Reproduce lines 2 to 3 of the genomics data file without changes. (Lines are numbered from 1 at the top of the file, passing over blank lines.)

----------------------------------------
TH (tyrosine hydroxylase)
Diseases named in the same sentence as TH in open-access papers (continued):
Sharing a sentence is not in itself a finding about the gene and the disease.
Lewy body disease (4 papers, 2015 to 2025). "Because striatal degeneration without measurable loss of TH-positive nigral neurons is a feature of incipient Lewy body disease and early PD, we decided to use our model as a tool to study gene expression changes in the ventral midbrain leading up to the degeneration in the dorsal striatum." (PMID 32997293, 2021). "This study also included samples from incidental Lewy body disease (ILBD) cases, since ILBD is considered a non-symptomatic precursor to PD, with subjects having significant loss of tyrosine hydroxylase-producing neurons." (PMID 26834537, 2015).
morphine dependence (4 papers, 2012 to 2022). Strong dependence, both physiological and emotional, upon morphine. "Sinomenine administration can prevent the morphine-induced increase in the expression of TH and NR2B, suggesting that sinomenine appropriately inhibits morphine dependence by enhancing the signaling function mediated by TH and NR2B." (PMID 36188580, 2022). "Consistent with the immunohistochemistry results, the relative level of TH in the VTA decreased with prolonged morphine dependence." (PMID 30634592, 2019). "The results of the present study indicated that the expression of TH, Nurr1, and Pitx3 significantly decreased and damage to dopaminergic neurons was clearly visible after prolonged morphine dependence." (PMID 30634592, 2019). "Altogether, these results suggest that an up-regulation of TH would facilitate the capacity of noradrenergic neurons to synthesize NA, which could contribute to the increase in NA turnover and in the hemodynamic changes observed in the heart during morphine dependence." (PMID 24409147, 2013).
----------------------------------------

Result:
Diseases named in the same sentence as TH in open-access papers (continued):
Sharing a sentence is not in itself a finding about the gene and the disease.